Blink and you may have missed it, but one recent change in Apple’s deal with developers was to begin rejecting apps which used location-based data solely for serving up ads – now it looks like a Google-owned patent on such uses may be behind the move.
Apple last month told developers, “If you build your application with features based on a user’s location, make sure these features provide beneficial information. If your app uses location-based information primarily to enable mobile advertisers to deliver targeted ads based on a user’s location, your app will be returned to you by the App Store Review Team for modification before it can be posted to the App Store.”
We know things between Apple and Google are heating up – you only need to glance across at the HTC lawsuit to get a feeling for the future.
(We do see some already comparing Apple’s situation with that it faced all those years ago when involved in battle with Microsoft and HP, but we think that’s just a horror story for Mac-fixated history buffs.)
One weapon Google has is this recently-granted patent on the use of location in mobile advertising. This patent could be a huge blow for everyone involved in mobile marketing solutions, and the granting of the patent could have significant impact on every other player in the space. In this one, Google’s patent transforms it into the Microsoft of the day.
- Using location as a factor to decide whether an ad should be served or not (targeting and relevancy)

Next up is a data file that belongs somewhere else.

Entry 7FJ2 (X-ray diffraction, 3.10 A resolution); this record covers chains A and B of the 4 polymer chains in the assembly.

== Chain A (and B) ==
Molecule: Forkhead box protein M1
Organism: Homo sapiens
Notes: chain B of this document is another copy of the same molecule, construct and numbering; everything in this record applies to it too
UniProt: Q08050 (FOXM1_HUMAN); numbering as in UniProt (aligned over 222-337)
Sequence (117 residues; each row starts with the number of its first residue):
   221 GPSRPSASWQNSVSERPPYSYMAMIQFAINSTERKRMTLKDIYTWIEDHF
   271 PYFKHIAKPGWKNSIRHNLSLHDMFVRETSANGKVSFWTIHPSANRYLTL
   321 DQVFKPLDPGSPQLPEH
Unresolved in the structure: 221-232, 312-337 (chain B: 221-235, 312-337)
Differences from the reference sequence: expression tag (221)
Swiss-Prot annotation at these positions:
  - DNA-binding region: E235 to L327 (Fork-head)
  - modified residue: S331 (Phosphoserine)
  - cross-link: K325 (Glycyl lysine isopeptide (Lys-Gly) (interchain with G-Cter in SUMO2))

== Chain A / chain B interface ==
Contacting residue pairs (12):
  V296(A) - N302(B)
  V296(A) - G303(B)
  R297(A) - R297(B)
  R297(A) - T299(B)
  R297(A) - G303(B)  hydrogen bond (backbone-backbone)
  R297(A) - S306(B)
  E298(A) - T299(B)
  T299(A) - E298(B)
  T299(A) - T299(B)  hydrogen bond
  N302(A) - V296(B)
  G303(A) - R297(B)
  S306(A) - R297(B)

- Tracking the performance of an ad using location (metrics and analytics)
- Using location to determine what kind of content should be included in an ad (custom landing pages, banners, etc.)
- Allowing advertisers to enter their own location data for better ad targeting (advertising platforms)
“So if even part of the reason an ad publisher serves a particular ad to a consumer is because of that users location, they have now infringed Googles patent. Part of the patent covers just LOOKING at location information – even if you don’t use that information, Google has patented “accepting geolocation information associated with the requested”, one report observes.
The conclusion here is that how Google chooses to exercise its patent could be what affects development of these mobile technologies. However, as every old fool reporter knows, a company must defend its patent or it can lose it, so Google will inevitably have to execute certain legal cases to defend the patent it has.
What it will boil down to is if the patent remains in Google’s hands uncontested, as at present it seems to us to give the company rather too much power over the still-nascent market for mobile advertising.
That’s bad for business, bad for Apple and, one day after the initial Android gold rush, bad for competition and (ultimately) bad for Google…
And just the tiniest bit evil, in my opinion…